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1973 Formula One season

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Dates  28 Jan 1973 – 7 Oct 1973
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Similar  1972 Formula One seas, 1974 Formula One seas, 1975 Formula One seas, 1971 Formula One seas, 1970 Formula One seas

The 1973 Formula One season was the 24th season of FIA Formula One motor racing. It featured the 1973 World Championship of Drivers and the 1973 International Cup for F1 Manufacturers, which were contested concurrently over a fifteen race series that commenced on 28 January and ended on 7 October. The season also included two non-championship races which were open to both Formula One and Formula 5000 cars.

Contents

The World Championship of Drivers was won by Jackie Stewart and the International Cup for F1 Manufacturers was awarded to John Player Special.

In the World Championship, John Player Team Lotus teammates Emerson Fittipaldi and Ronnie Peterson raced each other while Jackie Stewart was supported by François Cevert at Elf Team Tyrrell. Stewart took the Drivers' title, but then at the final race of the season, the United States Grand Prix at Watkins Glen, Cevert crashed during Saturday practice in the notorious 'Esses' and was killed instantly. Stewart and Tyrrell withdrew from the race, handing the Manufacturers title to Lotus. At the end of the season Stewart made public his decision to retire, a decision that had been made before the US Grand Prix.

There were two new races for the 1973 season – the Brazilian Grand Prix at Interlagos in São Paulo and the Swedish Grand Prix at Anderstorp.

Briton Roger Williamson died in a crash at the Dutch Grand Prix, which was his second Formula One race.

By the end of the 1973 season the best car on the track was probably the new McLaren M23, a wedge-shaped car following the same concept as the Lotus 72 but with more conventional suspension and up to date aerodynamics.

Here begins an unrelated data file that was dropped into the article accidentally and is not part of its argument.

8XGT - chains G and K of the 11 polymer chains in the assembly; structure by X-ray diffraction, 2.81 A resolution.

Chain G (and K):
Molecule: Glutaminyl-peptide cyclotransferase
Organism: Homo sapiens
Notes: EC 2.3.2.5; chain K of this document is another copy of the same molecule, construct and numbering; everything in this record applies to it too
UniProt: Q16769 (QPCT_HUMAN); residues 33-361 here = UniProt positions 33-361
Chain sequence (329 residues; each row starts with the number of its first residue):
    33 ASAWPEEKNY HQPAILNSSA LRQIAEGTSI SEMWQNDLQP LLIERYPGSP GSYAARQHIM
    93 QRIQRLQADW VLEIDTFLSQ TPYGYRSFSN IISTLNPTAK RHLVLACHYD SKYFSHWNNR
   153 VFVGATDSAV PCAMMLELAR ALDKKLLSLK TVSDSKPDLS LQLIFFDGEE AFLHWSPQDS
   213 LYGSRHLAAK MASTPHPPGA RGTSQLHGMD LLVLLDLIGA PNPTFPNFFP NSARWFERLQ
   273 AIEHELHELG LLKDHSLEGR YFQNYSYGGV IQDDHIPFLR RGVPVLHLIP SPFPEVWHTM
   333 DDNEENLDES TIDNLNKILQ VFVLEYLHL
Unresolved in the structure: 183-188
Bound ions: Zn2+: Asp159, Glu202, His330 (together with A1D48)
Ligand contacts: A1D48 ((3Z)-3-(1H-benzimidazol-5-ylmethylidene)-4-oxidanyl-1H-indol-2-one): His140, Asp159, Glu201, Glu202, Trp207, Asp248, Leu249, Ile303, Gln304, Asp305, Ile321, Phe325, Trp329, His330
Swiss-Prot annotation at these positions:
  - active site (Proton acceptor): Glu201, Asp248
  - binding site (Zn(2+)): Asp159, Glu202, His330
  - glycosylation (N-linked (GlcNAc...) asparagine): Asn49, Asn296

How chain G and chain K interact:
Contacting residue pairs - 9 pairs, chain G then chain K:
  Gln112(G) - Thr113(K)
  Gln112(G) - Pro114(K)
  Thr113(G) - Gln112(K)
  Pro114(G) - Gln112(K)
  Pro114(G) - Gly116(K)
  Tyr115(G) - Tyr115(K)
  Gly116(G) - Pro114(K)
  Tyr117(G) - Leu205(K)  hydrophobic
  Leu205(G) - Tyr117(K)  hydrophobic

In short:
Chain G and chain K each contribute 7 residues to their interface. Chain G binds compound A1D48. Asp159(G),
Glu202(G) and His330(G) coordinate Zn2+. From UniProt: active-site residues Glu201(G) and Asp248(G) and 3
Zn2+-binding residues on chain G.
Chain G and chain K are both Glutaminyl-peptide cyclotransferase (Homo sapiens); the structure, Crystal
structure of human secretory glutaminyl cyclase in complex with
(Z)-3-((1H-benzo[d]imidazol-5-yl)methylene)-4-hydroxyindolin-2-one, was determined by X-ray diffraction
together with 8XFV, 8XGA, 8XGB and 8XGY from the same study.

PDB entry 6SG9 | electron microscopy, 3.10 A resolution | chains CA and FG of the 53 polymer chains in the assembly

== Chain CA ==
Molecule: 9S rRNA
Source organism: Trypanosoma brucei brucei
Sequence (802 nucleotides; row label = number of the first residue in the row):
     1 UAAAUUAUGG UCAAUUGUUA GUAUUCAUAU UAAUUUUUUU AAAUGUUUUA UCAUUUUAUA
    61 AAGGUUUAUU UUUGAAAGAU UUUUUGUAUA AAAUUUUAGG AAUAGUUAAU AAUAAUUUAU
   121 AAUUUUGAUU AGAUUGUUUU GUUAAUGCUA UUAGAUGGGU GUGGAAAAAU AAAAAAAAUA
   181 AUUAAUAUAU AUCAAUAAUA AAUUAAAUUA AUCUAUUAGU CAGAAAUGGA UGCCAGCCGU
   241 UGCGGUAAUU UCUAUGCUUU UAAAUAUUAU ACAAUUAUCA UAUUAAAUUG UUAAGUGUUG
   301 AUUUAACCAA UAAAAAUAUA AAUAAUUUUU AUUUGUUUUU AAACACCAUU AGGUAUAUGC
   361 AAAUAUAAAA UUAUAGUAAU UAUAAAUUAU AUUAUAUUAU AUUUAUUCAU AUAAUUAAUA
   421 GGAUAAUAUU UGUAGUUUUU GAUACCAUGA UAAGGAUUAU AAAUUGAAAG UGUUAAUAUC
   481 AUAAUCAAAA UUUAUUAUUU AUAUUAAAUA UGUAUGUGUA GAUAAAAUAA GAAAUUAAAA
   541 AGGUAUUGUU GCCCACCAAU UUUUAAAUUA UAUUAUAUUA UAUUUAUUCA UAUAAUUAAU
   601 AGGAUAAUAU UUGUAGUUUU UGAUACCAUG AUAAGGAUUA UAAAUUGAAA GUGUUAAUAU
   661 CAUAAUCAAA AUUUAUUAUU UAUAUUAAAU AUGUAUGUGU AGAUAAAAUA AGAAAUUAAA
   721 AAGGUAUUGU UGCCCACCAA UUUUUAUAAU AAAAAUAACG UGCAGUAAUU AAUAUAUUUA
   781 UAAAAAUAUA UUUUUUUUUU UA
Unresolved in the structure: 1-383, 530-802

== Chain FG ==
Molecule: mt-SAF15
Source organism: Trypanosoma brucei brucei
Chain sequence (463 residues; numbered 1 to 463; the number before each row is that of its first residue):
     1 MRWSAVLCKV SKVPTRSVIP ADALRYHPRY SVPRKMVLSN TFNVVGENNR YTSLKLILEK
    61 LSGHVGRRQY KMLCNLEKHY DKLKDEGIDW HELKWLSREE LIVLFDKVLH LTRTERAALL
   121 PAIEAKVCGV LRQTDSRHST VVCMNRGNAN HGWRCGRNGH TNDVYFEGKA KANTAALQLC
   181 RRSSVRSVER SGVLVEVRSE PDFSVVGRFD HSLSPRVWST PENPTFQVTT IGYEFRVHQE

For the first time in Formula One's history, this season saw the intervention of a Safety Car in the form of a Porsche 914 at the Canadian Grand Prix. The sport, however, would officially introduce this safety concept only 20 years later during the 1993 season.

Drivers and constructors

The following competitors contested the 1973 World Championship.

Grands prix

The following races counted towards both the 1973 World Championship of Drivers and the 1973 International Cup for F1 Manufacturers.

Calendar changes

  • The Belgian Grand Prix also carried the title of European Grand Prix for 1973.
  • After being absent from the Championship in 1972 due to extensive safety upgrades to the Zandvoort circuit including new asphalt, new barriers and a new race control tower, the Dutch Grand Prix returned to the Championship calendar for 1973.
  • World Championship of Drivers - final standings

  • Points were awarded on a 9–6–4–3–2–1 basis to the first six finishers in each race.
  • For classification, only the seven best results from the first eight races and the six best results from the last seven races were retained.
  • Drivers scoring an equal number of points were awarded equal championship classifications, regardless of the relative number of wins, second places, etc. scored by each driver.
  • The FIA did not award a championship classification to those drivers who did not score points in the championship.
  • Points were awarded on a 9–6–4–3–2–1 basis to the first six finishers in each race.
  • Points were only awarded for the position filled by the best placed car from each manufacturer.
  • For classification, only the seven best results from the first eight races and the six best results from the last seven races were retained.
  • Ensign, which did not score points during the championship, was not given a classification in the official FIA results.
  • Non-championship races results

    The 1973 Formula One season included two non-championship races which were open to both Formula One and Formula 5000 cars.

    References

    1973 Formula One season Wikipedia


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